I just wrote a message on the CSFBL forums where I said, “My two cents.” Which got me wondering… How long has the expression, “my two cents” (and its many variations) been around?
Like most Google searches, I quickly was brought to a Wikipedia article, My two cents (idiom). In it, we can review a speculative history of the phrase “my two cents”:
- The American phrase “my two cents” derives from the British phrase, “my two pennies worth.”
- That British phrase derives from a 16th century expression, “a penny for your thoughts” (not the later “a penny for your thoughts, nickel for your kiss, a dollar to tell me you love me”).
OK, so the “my two cents” phrase has origins going back some 500 years. How do we figure out how much two cents from the 16th century is worth today, considering inflation?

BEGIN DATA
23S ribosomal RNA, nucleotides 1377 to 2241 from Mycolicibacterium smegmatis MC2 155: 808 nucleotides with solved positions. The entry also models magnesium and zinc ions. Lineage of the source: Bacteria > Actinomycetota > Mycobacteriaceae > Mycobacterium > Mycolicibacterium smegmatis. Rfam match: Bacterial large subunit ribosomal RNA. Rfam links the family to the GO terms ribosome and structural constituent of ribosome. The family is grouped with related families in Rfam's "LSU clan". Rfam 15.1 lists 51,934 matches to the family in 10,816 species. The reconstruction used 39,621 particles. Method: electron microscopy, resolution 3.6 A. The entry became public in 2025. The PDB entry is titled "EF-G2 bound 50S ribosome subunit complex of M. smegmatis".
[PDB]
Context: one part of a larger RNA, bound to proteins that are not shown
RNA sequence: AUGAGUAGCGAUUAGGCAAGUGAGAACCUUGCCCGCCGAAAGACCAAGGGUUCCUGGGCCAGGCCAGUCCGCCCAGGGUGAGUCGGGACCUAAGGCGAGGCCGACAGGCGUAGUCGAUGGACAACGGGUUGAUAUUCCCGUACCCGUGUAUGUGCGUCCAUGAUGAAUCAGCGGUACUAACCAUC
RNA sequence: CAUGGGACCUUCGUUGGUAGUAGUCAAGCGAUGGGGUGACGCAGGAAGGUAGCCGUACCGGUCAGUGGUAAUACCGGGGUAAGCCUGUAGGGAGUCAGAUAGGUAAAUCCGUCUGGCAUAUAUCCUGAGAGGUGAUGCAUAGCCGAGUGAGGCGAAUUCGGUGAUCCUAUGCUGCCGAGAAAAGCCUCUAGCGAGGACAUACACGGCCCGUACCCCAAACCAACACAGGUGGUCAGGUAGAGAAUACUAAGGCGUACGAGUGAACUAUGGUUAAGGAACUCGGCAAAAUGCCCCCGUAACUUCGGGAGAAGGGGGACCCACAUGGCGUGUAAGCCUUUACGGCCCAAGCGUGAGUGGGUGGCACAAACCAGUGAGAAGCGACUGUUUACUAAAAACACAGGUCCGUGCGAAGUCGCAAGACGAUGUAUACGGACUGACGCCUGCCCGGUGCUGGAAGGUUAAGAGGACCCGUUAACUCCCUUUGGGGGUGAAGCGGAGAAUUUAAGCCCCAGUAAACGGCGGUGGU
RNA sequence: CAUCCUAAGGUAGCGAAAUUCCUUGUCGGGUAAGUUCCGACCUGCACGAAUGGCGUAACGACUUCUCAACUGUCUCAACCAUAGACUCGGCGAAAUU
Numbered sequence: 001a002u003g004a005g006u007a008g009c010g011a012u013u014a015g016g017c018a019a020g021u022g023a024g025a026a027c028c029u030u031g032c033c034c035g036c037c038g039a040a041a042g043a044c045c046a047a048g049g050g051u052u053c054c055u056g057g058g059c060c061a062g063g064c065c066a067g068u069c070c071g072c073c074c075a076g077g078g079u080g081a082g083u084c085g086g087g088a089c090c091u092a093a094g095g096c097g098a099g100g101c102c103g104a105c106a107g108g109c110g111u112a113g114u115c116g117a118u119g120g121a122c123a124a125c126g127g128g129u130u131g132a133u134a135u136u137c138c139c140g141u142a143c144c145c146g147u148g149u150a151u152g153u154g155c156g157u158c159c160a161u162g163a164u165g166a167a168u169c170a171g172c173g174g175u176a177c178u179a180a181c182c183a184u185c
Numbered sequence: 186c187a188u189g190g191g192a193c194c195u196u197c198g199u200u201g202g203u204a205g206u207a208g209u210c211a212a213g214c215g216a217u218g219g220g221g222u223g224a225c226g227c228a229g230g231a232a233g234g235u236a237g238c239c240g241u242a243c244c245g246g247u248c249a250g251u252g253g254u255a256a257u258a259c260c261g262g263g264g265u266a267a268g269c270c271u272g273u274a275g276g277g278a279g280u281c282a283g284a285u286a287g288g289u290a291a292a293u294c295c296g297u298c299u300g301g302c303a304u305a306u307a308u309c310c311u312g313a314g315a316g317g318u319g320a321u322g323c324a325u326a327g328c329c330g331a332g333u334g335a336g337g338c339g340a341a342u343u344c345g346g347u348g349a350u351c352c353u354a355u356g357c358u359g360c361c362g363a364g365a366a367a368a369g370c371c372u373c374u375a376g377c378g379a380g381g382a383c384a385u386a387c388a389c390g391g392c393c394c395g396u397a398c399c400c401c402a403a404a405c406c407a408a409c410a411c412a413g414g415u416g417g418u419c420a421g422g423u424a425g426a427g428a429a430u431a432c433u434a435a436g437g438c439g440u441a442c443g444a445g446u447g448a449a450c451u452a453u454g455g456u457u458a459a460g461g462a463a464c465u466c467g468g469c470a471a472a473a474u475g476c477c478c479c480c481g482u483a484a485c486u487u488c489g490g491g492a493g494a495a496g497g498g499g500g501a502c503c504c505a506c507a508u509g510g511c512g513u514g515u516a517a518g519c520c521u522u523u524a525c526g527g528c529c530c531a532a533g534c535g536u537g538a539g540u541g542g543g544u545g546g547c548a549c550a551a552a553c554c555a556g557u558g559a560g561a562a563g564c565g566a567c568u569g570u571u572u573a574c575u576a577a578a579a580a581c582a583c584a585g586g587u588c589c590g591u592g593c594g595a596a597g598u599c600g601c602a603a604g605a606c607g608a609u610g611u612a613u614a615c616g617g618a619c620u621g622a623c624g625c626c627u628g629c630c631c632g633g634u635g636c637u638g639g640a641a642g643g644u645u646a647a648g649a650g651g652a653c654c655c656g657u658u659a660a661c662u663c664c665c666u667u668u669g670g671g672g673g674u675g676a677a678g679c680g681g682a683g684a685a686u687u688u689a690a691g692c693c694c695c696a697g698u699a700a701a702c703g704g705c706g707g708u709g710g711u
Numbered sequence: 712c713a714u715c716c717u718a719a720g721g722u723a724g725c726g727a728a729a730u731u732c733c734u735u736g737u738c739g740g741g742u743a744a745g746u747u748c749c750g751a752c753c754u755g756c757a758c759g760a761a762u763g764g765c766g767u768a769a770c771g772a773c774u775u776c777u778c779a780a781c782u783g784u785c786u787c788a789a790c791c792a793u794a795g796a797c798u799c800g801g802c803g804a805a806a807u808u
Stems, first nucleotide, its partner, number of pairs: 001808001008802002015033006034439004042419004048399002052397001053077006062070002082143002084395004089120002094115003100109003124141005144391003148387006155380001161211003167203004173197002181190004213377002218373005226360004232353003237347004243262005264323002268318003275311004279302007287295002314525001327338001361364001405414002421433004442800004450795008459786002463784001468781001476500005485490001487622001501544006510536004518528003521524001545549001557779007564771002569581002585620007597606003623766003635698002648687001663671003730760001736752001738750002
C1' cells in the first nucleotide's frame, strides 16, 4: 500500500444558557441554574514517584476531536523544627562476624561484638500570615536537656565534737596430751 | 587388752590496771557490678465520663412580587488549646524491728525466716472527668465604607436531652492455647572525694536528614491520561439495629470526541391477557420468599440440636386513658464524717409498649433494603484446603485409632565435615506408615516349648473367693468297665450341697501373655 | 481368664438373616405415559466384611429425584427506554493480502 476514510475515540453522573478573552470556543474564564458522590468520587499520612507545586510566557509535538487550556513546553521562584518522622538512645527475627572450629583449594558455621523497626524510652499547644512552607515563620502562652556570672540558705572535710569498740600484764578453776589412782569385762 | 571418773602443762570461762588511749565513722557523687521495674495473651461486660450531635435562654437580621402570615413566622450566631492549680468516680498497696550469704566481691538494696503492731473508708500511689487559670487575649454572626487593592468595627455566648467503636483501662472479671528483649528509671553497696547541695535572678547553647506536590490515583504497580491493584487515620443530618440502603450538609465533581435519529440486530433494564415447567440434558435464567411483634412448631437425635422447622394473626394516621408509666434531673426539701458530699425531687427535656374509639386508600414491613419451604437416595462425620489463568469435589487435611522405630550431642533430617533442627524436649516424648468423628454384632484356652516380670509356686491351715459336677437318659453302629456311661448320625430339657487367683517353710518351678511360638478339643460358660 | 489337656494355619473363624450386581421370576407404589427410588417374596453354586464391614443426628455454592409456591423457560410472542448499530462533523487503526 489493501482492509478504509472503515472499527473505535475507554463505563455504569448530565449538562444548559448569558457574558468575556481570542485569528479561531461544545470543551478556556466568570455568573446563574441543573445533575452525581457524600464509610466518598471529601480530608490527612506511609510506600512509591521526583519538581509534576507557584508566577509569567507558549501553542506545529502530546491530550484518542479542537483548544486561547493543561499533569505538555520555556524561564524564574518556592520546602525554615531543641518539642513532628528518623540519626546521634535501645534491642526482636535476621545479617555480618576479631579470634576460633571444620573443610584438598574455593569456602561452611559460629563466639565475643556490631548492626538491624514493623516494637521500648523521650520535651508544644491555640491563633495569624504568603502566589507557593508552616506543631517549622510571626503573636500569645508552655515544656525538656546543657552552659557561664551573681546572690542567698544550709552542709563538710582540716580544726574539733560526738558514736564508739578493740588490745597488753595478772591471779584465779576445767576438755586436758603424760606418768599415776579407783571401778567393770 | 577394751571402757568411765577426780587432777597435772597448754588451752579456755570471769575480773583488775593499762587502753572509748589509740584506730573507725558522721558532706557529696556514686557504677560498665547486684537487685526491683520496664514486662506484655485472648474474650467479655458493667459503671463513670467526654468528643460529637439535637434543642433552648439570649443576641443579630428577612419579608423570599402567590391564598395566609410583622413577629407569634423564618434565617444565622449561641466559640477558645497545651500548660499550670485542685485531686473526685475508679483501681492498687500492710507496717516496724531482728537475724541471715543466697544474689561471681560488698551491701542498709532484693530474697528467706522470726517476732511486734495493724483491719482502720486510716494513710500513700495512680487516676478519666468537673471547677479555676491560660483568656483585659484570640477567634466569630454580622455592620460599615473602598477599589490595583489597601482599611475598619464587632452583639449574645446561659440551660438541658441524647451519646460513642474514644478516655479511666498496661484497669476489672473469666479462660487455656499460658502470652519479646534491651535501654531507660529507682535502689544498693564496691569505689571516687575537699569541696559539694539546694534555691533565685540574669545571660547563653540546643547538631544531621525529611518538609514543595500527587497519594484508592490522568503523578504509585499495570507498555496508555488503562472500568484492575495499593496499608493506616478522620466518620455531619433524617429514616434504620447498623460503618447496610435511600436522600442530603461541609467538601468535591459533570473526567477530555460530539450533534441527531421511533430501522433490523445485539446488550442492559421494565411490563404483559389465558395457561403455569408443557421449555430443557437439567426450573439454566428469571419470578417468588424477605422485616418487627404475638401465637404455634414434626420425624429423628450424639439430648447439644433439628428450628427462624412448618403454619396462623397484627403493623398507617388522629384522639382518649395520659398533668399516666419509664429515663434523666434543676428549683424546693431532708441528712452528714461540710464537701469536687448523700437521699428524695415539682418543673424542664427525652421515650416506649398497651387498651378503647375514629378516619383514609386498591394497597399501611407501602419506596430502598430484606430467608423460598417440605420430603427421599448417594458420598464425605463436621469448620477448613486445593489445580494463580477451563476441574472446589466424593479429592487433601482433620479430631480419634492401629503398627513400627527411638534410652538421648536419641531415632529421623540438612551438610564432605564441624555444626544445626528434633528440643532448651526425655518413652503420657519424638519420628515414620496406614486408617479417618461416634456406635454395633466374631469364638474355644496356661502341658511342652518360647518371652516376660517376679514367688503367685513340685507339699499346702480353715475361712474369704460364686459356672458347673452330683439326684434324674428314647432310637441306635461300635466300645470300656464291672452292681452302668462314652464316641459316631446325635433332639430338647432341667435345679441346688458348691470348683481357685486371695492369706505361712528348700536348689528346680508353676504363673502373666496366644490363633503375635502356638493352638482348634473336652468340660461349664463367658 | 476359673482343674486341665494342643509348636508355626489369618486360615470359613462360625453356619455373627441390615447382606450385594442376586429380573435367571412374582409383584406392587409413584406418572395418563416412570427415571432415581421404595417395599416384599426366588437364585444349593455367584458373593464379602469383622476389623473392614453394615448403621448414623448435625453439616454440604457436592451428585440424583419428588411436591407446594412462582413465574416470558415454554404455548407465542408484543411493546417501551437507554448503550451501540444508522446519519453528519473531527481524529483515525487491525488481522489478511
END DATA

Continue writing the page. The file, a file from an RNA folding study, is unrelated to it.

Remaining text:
Turns out this isn’t easy to figure out. I was able to discern a few things in my research.
- The 16th century was in the heart of the Price Revolution, a period of great inflation.
- Wikipedia provides a fine graph of US inflation since around 1670. Unfortunately, raw data isn’t available before 1774.
- A study by Oregon State University helps us lets us calculate the value of money from 1774 to 2018 (estimated).
Using this, we can determine that two cents in 1774 is worth 51 cents in 2007. Needless to say, the first person to coin the phrase, “my two cents,” even in today’s terms, wasn’t saying much.